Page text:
So as you can see the evidence regarding lower limb tendon pathology, treatment and management has changes a little over the last couple of years and probably will continue to do so in the next couple of months. As a practitioner it is important to stay on top of what is being produced in the research community, identify the quality of the evidence and compare it to the previous body of literature before automatically including the suggested modality within your treatment plan. Similarly, if you are a patient and you hear about this brand new craze that is suggested to fix your ongoing pain you have had for six months, don’t assume it will work for you because a person on your TV with thick black glasses in a white lab coat and sterile looking room said it would.

Keep Your Mind Open!

Until Next Time

Jackson McCosker
Director/ Chief Editor

 

References

Davenport, K., Campos, J., Nguyen, J., Saboeiro, G., Adler, R., & Moley, P. (2015). Ultrasound Guided Intratendinous Injections With Platelet-Rich Plasma or Autologous Whole Blood for Treatment of Proximal Hamstring Tendinopathy. Journal of Ultrasound Medicine, 1455 – 1463.

Franettovich, M., Honeywill, C., Wyndow, N., Crossley, K., & Creaby, M. (2014). Neuromotor Control of Gluteal Muscles in Runners with Achilles Tendinopathy. Medicine & Science in Sports & Exercise, 594 – 603.

Janssen, I., Steele, J., Munro, B., & Brown, N. (2014). Sex Differences in Neuromuscular Recruitment Are Not Related to Patellar Tendon Load. Medicine & Science in Sports & Exercise, 1410 – 1416.

Kearney, R., Parsons, N., Mercalfe, D., & Costa, M. (2015). Injection Therapies for Achillies Tendinopathy. The Cochrane Collaberation.

Malliaras, P. (2017). Isometrics For Tendon Pain – Is the Hype Justified?

Malliaris, P. (2017). Compression in Insertional Achilles Tendinopathy: Worth Worrying About?

Malliaris, P. (2017). Is Achilles Tendon Blood Flow Related to Foot Pronation.

Masood, T., Kalliokoski, K., Magnusson, P., Bojsen-Moller, J., & Finni, T. (2014). Effects of 12-wk Eccentric Calf Muscle Training on Muscle-Tendon Glucose Uptake and SEMG in Patients with Chronic Achillies Tendon Pain. Journal of Applied Science, 105 -111.

Moraes, V., Lenza, M., Tamoki, M., Faloppa, F., & Belloti, J. (2014). Platelet-Rich Therapies For Musculoskeletal Soft Tissue Injuries. The Cochrane Collaberation.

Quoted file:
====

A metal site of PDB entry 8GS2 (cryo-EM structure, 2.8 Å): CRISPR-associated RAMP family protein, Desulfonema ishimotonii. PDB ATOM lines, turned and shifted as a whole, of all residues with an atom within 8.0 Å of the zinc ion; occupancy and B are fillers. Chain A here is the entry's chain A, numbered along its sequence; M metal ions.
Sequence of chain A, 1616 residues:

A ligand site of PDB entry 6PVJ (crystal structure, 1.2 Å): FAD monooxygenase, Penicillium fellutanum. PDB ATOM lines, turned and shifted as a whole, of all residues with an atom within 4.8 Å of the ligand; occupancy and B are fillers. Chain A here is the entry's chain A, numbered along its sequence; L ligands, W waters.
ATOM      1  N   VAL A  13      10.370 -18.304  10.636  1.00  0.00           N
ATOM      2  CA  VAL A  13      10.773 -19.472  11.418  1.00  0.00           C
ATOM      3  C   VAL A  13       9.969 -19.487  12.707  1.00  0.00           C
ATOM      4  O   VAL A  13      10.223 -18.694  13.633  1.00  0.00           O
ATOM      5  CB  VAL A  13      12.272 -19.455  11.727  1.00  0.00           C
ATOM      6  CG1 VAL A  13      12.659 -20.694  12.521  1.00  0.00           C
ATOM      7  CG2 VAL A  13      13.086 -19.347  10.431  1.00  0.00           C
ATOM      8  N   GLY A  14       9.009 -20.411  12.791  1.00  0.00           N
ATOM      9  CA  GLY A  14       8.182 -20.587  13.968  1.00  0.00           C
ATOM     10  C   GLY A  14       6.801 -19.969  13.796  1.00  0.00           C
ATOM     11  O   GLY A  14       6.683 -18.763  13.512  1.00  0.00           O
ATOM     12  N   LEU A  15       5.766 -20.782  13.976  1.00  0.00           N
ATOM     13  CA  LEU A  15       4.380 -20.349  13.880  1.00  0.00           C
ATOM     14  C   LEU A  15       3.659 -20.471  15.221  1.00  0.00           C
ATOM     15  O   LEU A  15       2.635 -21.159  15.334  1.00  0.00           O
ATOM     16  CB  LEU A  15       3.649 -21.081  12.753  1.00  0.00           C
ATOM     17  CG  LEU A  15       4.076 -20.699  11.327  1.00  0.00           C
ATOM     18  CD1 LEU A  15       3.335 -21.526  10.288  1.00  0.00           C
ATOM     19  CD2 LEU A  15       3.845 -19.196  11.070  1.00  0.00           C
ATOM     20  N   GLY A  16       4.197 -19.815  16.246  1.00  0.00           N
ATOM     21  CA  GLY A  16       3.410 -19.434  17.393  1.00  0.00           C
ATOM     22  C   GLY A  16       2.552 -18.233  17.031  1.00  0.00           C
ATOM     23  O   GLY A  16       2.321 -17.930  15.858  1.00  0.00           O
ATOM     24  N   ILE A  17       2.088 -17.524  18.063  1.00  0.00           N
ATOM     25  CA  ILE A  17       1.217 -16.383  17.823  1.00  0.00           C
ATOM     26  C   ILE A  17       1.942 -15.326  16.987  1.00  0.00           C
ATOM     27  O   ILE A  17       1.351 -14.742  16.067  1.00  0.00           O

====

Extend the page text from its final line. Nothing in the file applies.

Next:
Stecco, C., Corradin, M., Macchi, V., Porzionato, A., Biz, C., & De Caro, R. (2013). Anatomical-Radiological Study of the Plantar Fascia and Its Correlation with Achilles Tendon Pathologies. Italian Journal of Anatomy and Embyology.

Wearing, S., Reed, L., Hooper, S., Bartold, S., Smeathers, J., & Brauner, T. (2014). Running Shoes Increase Achilles Tendon Load in Walking: An Acoustic Propagation Study. Medicine & Science in Sports & Exercise, 1604 – 1609.

 

 

 

 

Wobbles, Falls, Trips and More: The Feet and Balance


Poor balance can affect anyone, from the tiny toddler learning to walk to the grey nomad climbing in and out of her RV and the middle age ressie’s footballer who has had one too many injuries, poor balance will be experienced at least once in your life time.
Balance is a complex process involving afferent and efferent principles of the central nervous system which aim to keep equilibrium by maintaining the centre of gravity over the base of support. Additionally, proprioception as a mechanism is also associated with balance as a whole in maintaining equilibrium by way of spatial and body awareness. In today’s article we look at the importance of the feet and balance and the impact poor balance may have on an individual.

WARING! The following paragraph gets a little sciencey, feel free to by-pass at will!

The body’s perception of static joint position is dependent on afferent information delivered from Golgi tendon organs, muscle spindles and joint receptors. Specific receptors known as Ruffini receptors and Pacinian corpuscles are stimulated when a joint is moved toward its end range of motion and are important in processing proprioceptive concerns in everything from day to day life, sports and occupational tasks (Paes, et al., 2013).